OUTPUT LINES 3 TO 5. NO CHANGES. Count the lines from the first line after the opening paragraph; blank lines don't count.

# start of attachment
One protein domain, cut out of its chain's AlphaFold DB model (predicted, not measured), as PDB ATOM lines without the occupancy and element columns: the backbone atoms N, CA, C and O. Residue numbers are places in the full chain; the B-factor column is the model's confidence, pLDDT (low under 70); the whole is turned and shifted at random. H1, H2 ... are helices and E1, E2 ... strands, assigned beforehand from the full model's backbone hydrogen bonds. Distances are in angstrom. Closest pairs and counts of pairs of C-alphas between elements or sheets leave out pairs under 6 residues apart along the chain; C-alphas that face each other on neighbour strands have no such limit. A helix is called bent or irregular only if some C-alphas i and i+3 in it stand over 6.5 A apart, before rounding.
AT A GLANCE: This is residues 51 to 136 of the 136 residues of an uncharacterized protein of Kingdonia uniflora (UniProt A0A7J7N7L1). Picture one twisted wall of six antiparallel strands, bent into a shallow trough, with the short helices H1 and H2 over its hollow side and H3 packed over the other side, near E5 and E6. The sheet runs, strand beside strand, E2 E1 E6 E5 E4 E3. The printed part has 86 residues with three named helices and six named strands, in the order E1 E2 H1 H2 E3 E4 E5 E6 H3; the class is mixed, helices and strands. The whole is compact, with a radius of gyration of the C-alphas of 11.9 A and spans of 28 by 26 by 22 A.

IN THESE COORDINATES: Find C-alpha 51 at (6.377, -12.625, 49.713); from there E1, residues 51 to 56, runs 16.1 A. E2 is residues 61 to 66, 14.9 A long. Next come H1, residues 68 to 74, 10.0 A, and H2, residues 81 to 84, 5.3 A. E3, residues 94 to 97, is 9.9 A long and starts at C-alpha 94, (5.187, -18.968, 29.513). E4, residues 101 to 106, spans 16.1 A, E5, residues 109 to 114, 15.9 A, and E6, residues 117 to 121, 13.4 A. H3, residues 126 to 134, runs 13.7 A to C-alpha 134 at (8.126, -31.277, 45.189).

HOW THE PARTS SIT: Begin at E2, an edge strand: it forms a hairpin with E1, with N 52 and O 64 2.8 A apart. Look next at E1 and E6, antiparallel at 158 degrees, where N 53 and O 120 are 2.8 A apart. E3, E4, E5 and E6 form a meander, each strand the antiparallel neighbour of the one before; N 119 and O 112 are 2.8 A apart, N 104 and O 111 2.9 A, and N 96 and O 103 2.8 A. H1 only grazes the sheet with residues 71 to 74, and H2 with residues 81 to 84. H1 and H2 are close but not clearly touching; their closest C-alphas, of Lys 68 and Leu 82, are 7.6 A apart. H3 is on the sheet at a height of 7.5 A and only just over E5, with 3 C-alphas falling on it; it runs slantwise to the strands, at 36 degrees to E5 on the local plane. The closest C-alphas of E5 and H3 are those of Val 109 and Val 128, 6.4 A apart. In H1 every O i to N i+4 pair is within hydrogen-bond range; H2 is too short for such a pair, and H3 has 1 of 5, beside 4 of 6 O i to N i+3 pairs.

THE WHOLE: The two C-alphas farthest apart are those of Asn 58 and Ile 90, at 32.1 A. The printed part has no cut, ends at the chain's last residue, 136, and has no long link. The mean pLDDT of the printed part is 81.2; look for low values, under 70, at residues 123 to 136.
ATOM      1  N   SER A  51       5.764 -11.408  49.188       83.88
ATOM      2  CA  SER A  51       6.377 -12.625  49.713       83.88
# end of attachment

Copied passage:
HOW THE PARTS SIT: Begin at E2, an edge strand: it forms a hairpin with E1, with N 52 and O 64 2.8 A apart. Look next at E1 and E6, antiparallel at 158 degrees, where N 53 and O 120 are 2.8 A apart. E3, E4, E5 and E6 form a meander, each strand the antiparallel neighbour of the one before; N 119 and O 112 are 2.8 A apart, N 104 and O 111 2.9 A, and N 96 and O 103 2.8 A. H1 only grazes the sheet with residues 71 to 74, and H2 with residues 81 to 84. H1 and H2 are close but not clearly touching; their closest C-alphas, of Lys 68 and Leu 82, are 7.6 A apart. H3 is on the sheet at a height of 7.5 A and only just over E5, with 3 C-alphas falling on it; it runs slantwise to the strands, at 36 degrees to E5 on the local plane. The closest C-alphas of E5 and H3 are those of Val 109 and Val 128, 6.4 A apart. In H1 every O i to N i+4 pair is within hydrogen-bond range; H2 is too short for such a pair, and H3 has 1 of 5, beside 4 of 6 O i to N i+3 pairs.

THE WHOLE: The two C-alphas farthest apart are those of Asn 58 and Ile 90, at 32.1 A. The printed part has no cut, ends at the chain's last residue, 136, and has no long link. The mean pLDDT of the printed part is 81.2; look for low values, under 70, at residues 123 to 136.
ATOM      1  N   SER A  51       5.764 -11.408  49.188       83.88